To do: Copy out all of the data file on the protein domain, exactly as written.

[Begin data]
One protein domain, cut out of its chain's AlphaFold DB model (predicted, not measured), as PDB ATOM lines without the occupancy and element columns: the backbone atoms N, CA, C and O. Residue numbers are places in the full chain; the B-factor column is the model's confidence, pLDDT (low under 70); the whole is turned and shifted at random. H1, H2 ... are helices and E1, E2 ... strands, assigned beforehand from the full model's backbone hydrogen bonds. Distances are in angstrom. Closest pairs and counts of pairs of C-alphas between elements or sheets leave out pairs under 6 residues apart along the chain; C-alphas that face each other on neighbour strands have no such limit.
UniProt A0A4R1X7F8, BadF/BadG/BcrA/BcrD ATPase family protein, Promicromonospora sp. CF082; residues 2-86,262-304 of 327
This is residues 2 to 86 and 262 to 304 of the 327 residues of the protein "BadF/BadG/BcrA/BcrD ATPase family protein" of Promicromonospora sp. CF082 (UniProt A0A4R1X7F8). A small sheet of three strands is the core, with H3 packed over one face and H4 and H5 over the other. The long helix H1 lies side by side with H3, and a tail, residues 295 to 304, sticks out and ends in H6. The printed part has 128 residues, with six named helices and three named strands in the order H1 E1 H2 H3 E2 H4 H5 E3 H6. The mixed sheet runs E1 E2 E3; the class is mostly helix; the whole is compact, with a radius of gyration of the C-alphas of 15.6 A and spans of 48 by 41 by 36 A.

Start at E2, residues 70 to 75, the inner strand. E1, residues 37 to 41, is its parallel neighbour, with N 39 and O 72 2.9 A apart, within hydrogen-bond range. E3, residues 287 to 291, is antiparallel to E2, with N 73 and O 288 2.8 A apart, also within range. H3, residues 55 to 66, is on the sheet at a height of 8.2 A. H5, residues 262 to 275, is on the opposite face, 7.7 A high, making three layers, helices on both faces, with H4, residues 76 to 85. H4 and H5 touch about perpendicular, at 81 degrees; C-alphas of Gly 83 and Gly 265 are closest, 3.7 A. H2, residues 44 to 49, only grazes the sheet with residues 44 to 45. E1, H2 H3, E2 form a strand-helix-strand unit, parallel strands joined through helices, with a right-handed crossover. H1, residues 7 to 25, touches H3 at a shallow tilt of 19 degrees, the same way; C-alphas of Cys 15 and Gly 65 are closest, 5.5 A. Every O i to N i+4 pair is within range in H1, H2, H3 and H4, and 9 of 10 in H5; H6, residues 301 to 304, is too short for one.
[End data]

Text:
One protein domain, cut out of its chain's AlphaFold DB model (predicted, not measured), as PDB ATOM lines without the occupancy and element columns: the backbone atoms N, CA, C and O. Residue numbers are places in the full chain; the B-factor column is the model's confidence, pLDDT (low under 70); the whole is turned and shifted at random. H1, H2 ... are helices and E1, E2 ... strands, assigned beforehand from the full model's backbone hydrogen bonds. Distances are in angstrom. Closest pairs and counts of pairs of C-alphas between elements or sheets leave out pairs under 6 residues apart along the chain; C-alphas that face each other on neighbour strands have no such limit.
UniProt A0A4R1X7F8, BadF/BadG/BcrA/BcrD ATPase family protein, Promicromonospora sp. CF082; residues 2-86,262-304 of 327
This is residues 2 to 86 and 262 to 304 of the 327 residues of the protein "BadF/BadG/BcrA/BcrD ATPase family protein" of Promicromonospora sp. CF082 (UniProt A0A4R1X7F8). A small sheet of three strands is the core, with H3 packed over one face and H4 and H5 over the other. The long helix H1 lies side by side with H3, and a tail, residues 295 to 304, sticks out and ends in H6. The printed part has 128 residues, with six named helices and three named strands in the order H1 E1 H2 H3 E2 H4 H5 E3 H6. The mixed sheet runs E1 E2 E3; the class is mostly helix; the whole is compact, with a radius of gyration of the C-alphas of 15.6 A and spans of 48 by 41 by 36 A.

Start at E2, residues 70 to 75, the inner strand. E1, residues 37 to 41, is its parallel neighbour, with N 39 and O 72 2.9 A apart, within hydrogen-bond range. E3, residues 287 to 291, is antiparallel to E2, with N 73 and O 288 2.8 A apart, also within range. H3, residues 55 to 66, is on the sheet at a height of 8.2 A. H5, residues 262 to 275, is on the opposite face, 7.7 A high, making three layers, helices on both faces, with H4, residues 76 to 85. H4 and H5 touch about perpendicular, at 81 degrees; C-alphas of Gly 83 and Gly 265 are closest, 3.7 A. H2, residues 44 to 49, only grazes the sheet with residues 44 to 45. E1, H2 H3, E2 form a strand-helix-strand unit, parallel strands joined through helices, with a right-handed crossover. H1, residues 7 to 25, touches H3 at a shallow tilt of 19 degrees, the same way; C-alphas of Cys 15 and Gly 65 are closest, 5.5 A. Every O i to N i+4 pair is within range in H1, H2, H3 and H4, and 9 of 10 in H5; H6, residues 301 to 304, is too short for one.